'Making More Indians Invest In Stock Market' Versus 'Making More Indians Rich Enough To Invest In Stock Market'

'Making More Indians Invest In Stock Market' Versus 'Making More Indians Rich Enough To Invest In Stock Market' (Representative image)
Snapshot
  • Investors often compare India’s low stock market penetration to the USA, where 14 per cent of households have a direct stake in stocks.

    India’s problem might not be a lower propensity for investing, but the lack of money to invest.

For years stock market investors have heard the popular saying that only 2 per cent of India’s population invests in the stock markets.

Investors often compare India’s low stock market penetration to the United States of America (USA), where 14 per cent of households have a direct stake in stocks and almost 50 per cent of the households have a stake in the markets through indirect means, like retirement accounts.

Investors often believe that getting more households to invest in the markets can help Indian equity markets rise further up and drive financial inclusion. Several asset management companies are quite richly valued as investors expect strong growth as more investors are on-boarded.

But is it truly possible for 14 per cent of India’s population to invest in stocks?

Probably not.

Let us focus on the segment of population that can afford to invest. The individuals who pay income taxes can be a rough proxy for this figure. There are about 5.95 crore individuals who paid income taxes for the financial year 2021.

Therefore, out of the country’s population of 136 crore people, roughly 4.3 per cent of Indians have the financial firepower to invest in the markets - a far cry from the 50 per cent figure in the USA.

While we are ignoring the people who work in the unorganised sector, it is unlikely that including them would increase the total potential investor figure to 14 per cent.

Even among the 5.95 crores people eligible to invest in the stock markets, 57 per cent earn less than 2.5 lakh per annum, implying a salary lower than Rs 20,000 per month. In contrast, only 8 per cent of these 5.95 crore people have an income of over 10 lakh per annum.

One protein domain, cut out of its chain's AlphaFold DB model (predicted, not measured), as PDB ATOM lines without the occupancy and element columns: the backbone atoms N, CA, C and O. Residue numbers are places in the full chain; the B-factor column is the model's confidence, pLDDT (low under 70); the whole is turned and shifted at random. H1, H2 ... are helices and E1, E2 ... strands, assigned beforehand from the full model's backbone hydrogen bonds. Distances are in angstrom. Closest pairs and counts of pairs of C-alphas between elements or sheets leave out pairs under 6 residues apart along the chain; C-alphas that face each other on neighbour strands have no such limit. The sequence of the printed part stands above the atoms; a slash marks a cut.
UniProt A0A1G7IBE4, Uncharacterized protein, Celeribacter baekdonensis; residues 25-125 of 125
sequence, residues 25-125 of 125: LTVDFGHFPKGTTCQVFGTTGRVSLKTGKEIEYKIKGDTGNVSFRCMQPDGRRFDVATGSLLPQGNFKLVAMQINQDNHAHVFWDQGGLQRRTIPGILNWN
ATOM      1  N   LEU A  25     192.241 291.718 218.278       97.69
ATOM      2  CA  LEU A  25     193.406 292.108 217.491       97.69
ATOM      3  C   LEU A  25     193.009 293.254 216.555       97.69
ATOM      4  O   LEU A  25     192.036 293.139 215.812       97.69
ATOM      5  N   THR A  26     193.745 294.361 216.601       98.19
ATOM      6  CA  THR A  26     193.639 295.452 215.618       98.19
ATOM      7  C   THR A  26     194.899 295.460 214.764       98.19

The figures make it quite obvious that the under-penetrated markets argument might not give us a true picture of India’s financial inclusion story. A better way to understand the market penetration would be to compare the people who already invest to the total number of people eligible to invest.

According to data provided by the National Stock Exchange (NSE), there are around 1.2 crore active clients, as of August 2021. The 1.2 crore active investors in a market of 5.95 crore people indicates a market penetration of 20 per cent – a figure that is quickly rising as more investors enter the markets.

But, there is still some hope.

If Indians choose to move away from asset classes like gold and real estate to stocks, the market might receive a boost. Indian households hold almost 25,000 tonnes of gold, the highest in the world. Not only does gold serve as an investment, it is also a hedge against inflation and holds cultural and sentimental value.

According to reports, the privately held gold in India is valued at $1.5 trillion. Despite government’s various attempts, the public has not monetised the gold. Rather gold’s demand has continued rising.

Similarly, real estate has long been considered a safe investment option, and has received a further boost by the black money that is often parked in real estate assets. Unlike stock markets, it is difficult for the government to detect and address black money issues in the real estate market. But in stock market returns have outperformed real estate for the last 20 years, except with higher volatility.

As shown above, the under-penetrated market argument does not really hold much water. A blind comparison to a country like the USA would not be the best way to size up the Indian market, which has completely different dynamics when compared to mature markets.

While several measures have been taken to drive financial inclusion, some initiatives, like payments banks, have not worked out as expected. The underprivileged don’t really need more financial products for investing the money they don’t have. India’s problem might not be a lower propensity for investing, but the lack of money to invest.

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